Crowley's All-electric Harbor Tug eWolf Delivered
Crowley on Wednesday announced it has taken delivery of its groundbreaking vessel eWolf, the first all-electric, ship assist harbor tugboat in the United States.
The 82-foot tug, designed by Crowley’s engineering services team and built by Coden, Ala. shipbuilder Master Boat Builders, will enter service at the Port of San Diego this spring following final demonstration trials and completion of Crowley’s microgrid shoreside charging station. The vessel will operate with zero emissions while providing the complete performance capabilities of a traditional tug, Crowley said.
“The eWolf will provide services through its advanced vessel control technology and first-in-class energy features, while providing the safety, quality and reliability that Crowley and our mariners are known for,” said James Fowler, senior vice president and general manager of Crowley Shipping. “We are thrilled to reach this important achievement for our company and the U.S. maritime industry through the collaboration with our partners.”
“The eWolf demonstrates where the maritime industry can go, in terms of both innovation and sustainability, with solid partnerships between owners, designers, suppliers and shipyards,” said Garrett Rice, president of Master Boat Builders. “We are proud to have partnered with Crowley in the construction of the eWolf and look forward to seeing her at work in San Diego very soon.”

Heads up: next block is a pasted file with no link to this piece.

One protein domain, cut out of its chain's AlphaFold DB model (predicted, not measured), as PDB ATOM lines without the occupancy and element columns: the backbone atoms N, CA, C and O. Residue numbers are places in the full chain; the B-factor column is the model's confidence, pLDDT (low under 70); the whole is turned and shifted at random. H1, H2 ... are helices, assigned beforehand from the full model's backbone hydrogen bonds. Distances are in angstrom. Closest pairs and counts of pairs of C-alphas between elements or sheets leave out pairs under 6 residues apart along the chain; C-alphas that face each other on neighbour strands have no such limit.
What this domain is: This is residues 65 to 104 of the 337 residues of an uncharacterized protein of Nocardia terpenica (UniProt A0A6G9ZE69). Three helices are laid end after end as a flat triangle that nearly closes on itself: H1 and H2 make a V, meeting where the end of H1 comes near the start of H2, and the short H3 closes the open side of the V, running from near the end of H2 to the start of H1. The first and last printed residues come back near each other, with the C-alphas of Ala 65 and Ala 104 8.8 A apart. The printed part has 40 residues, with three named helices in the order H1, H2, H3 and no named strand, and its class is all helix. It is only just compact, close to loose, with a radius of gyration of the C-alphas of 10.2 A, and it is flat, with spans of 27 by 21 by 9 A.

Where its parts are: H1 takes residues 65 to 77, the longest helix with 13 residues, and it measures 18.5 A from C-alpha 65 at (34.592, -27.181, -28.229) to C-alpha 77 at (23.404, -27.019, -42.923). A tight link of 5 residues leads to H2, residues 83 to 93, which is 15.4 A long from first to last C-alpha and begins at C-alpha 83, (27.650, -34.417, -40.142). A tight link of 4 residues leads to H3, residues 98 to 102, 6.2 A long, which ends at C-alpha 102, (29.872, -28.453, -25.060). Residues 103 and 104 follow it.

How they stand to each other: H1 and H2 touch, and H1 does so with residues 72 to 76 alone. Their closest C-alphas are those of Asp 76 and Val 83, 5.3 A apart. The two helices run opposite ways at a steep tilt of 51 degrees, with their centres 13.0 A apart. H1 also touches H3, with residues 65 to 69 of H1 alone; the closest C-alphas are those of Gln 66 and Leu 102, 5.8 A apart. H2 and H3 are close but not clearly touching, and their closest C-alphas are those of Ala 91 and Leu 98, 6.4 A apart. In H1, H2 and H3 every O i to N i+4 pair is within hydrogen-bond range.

The eWolf is designed to operate on full electric power, producing zero carbon emissions and expected 70 ton bollard pull strength. The vessel is equipped with an integrated electrical propulsion package provided by ABB, a 6.2 MWh Orca battery energy storage system from Corvus Energy and two electrically driven Schottel RudderPropellers type SRP 430 LE (2,050 kW each) featuring propeller diameters of 2.5 meters. The vessel also has two small generators on board for emergency use and to enable long distance transits at a reduced speed.
The tug’s battery system will be charged at a specially designed shoreside station featuring two Corvus Orca BOBs (battery on board), the containerized version of the Corvus Orca ESS.
The vessel is designed to ABS class and compliant with U.S. Coast Guard Subchapter M regulations.
To bring the eWolf to life, Crowley partnered with the San Diego County Air Pollution Control District, the California Air Resources Board (CARB), the Port of San Diego, the U.S. Environmental Protection Agency (EPA) and the U.S. Maritime Administration (MARAD), which all provided financial support and other resources.
Vessel owners and operators are increasingly considering hybrid and fully electric vessels as part of efforts to reduce emissions.
Crowley said the eWolf will will generate 178 tons less of nitrogen oxide (NOx), 2.5 tons less of diesel particulate matter and 3,100 metric tons less of carbon dioxide (CO2) over the first 10 years of its operations – the equivalent of removing 350,000 gallons of gas from use, according to EPA calculations.
Crowley in 2021 announced its commitment to reach net-zero emissions across all scopes by 2050. The Jacksonville, Fla.-based company estimates it will reduce overall emissions by 4.2 million metric tons of greenhouse gases per year.